There was plenty of drama druing the day with Republican committee members demanding to know why the administration had not told the truth, namely this was a terrorist, planned attack. What was clear is that Libyan-based State Department officials requested more security, which was denied by State Department official. Charlene Lamb, who was the responsible official, was pummeled at the hearing.
But, as Josh Rogin detailed, the most explosive moments came when State Department officials were grilled as to why blame was placed on the anti-Muslim film:
[Secretary of State for Management Patrick] Kennedy and Lamb were also pressed several times to explain why senior officials including U.N. Ambassador Susan Rice made statements in the days after the attack describing it as a reaction to an anti-Islam video, considering that the State Department was monitoring the events that night in real time.
Kennedy suggested that another government agency was to blame.
“There were reports that we received that there were protests, and I would not go any further than that,” Kennedy said, citing a reluctance to go into detail in open session. Other officials, including Rice, have said that they based their comments on the intelligence community’s initial, albeit caveated, assessment.
But Wood testified that there was no way anyone who was following the events in real time could conclude the attacks were anything but a terrorist attack.
“It was instantly recognizable as a terrorist attack. We almost expected the attack to come. It was a matter of time,” [Lt. Colonel Andrew]Wood said. “[Al Qaeda’s] presence grows there every day. They are certainly more established there than we are.”
At times, Wood appeared to be the only competent and honest witness there, confessing Al Qaeda is growing in Libya and is more established than the U.S. So much for the chest-thumping about our ”success” in “leading from behind” in the Libyan civil war. And finally, the Democratic talking point that the embassy attack was brought about by funding cuts championed by Republicans was entirely undone when Lamb said it had nothing to do with funding.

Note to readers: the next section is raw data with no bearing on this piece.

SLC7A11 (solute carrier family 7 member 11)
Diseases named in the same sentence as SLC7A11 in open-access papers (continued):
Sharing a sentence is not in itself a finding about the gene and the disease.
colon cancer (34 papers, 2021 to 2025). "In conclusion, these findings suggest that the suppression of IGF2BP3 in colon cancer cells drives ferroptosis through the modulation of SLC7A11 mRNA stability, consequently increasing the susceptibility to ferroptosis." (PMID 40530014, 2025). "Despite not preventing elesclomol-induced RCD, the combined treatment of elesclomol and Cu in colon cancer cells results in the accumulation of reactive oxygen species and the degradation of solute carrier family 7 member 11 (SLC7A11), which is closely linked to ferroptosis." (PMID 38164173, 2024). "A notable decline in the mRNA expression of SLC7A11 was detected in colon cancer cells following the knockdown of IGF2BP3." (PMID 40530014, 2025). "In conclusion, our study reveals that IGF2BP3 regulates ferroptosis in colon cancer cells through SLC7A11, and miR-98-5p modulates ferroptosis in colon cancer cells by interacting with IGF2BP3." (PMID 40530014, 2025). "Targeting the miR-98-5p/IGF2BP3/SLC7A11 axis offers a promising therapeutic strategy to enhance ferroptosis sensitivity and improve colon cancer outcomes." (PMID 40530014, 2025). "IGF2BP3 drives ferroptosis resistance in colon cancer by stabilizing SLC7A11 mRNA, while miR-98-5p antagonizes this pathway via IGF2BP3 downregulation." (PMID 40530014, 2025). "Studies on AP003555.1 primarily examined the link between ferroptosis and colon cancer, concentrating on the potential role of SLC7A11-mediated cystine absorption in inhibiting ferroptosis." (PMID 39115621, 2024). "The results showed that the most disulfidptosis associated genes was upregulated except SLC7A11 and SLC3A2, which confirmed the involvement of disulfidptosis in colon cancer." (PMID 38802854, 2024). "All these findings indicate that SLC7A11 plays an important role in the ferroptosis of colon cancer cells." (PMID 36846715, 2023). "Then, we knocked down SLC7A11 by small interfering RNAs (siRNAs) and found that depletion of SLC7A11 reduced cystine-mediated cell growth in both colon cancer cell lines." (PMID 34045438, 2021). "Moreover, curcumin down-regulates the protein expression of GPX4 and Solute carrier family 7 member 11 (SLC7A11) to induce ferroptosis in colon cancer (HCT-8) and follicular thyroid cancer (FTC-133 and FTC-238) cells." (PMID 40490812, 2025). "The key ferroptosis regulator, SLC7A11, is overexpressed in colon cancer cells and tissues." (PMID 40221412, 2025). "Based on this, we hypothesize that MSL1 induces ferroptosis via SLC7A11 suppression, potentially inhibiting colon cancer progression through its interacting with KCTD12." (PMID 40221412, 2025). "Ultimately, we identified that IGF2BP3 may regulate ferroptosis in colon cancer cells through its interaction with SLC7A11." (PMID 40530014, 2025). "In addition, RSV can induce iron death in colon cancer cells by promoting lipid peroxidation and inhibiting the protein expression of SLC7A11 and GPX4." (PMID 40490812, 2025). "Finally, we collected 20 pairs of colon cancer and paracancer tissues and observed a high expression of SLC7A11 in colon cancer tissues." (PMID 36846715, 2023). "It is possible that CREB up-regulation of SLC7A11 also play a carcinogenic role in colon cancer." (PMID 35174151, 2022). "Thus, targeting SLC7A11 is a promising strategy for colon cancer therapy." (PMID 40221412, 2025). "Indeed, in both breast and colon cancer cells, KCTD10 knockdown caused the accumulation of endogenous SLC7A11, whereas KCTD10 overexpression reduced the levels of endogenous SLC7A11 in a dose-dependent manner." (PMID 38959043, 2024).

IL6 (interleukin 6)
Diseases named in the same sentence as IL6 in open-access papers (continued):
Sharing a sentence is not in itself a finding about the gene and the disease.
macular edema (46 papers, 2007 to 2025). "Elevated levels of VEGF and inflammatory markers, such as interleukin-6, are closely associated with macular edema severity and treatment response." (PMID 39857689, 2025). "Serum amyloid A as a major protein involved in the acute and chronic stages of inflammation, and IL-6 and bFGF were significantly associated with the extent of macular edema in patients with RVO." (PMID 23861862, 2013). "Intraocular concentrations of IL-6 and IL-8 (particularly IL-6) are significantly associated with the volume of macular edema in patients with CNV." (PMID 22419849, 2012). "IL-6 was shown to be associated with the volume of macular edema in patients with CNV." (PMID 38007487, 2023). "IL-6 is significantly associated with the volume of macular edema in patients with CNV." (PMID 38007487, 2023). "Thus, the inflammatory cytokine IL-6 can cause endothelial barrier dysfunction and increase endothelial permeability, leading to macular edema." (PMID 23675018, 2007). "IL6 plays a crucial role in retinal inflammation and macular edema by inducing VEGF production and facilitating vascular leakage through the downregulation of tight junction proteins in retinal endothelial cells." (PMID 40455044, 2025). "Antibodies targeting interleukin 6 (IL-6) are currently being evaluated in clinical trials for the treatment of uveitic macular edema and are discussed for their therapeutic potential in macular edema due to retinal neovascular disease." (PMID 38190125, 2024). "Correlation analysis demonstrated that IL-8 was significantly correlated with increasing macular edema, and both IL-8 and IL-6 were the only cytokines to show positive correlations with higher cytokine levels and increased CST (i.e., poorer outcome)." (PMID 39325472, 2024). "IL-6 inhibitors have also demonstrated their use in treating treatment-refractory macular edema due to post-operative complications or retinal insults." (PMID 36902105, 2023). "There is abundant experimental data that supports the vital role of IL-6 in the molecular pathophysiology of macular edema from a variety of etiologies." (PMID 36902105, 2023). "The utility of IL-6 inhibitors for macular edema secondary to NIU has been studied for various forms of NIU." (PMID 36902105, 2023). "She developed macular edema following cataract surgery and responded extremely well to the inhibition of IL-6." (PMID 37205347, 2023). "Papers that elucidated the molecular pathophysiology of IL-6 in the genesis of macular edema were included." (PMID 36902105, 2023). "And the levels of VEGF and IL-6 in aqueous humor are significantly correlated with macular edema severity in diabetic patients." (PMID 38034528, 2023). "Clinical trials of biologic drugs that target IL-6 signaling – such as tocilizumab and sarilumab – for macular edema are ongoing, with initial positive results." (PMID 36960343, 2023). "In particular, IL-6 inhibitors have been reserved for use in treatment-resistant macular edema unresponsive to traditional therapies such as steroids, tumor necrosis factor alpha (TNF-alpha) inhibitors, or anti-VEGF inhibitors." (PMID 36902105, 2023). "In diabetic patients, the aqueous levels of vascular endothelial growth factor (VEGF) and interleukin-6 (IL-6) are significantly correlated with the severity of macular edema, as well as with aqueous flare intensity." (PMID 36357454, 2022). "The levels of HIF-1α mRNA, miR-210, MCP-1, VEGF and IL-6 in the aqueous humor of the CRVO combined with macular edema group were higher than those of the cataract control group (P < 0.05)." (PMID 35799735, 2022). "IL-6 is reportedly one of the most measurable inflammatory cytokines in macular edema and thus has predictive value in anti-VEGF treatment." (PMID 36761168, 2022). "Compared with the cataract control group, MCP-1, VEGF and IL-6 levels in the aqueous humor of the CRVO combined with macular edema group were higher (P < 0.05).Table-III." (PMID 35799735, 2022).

This is a mess on multiple levels. The Obama administration failed to protect our people. They have failed to assess the growing threat of Al Qaeda. And the president and his advisers have been hiding the ball from voters to save their own political skins. All in all it’s a shabby performance. People should be fired, but perhaps the voters will take care of that.
So where is the president? He’s not come forward to explain any of this, although his vice president will be on the hot seat at the debate tomorrow night. After all, Jay Carney's dissembling, Susan Rice’s misleading TV appearances, and the president’s own assertions, including his Setpember 25 speech to the UN (“a crude and disgusting video sparked outrage throughout the Muslim world”) have left an evidence trail a mile wide.
Whether incompetent or dishonest or a combination of the two, Obama needs to face the American people and be held accountable. And the media, both reporters and pundits, who have tried studiously to downplay or ignore a scandal that in a GOP administration would be compared to Watergate, have their chance to show they are more than apologists for a president whose stature is shrinking by the minute.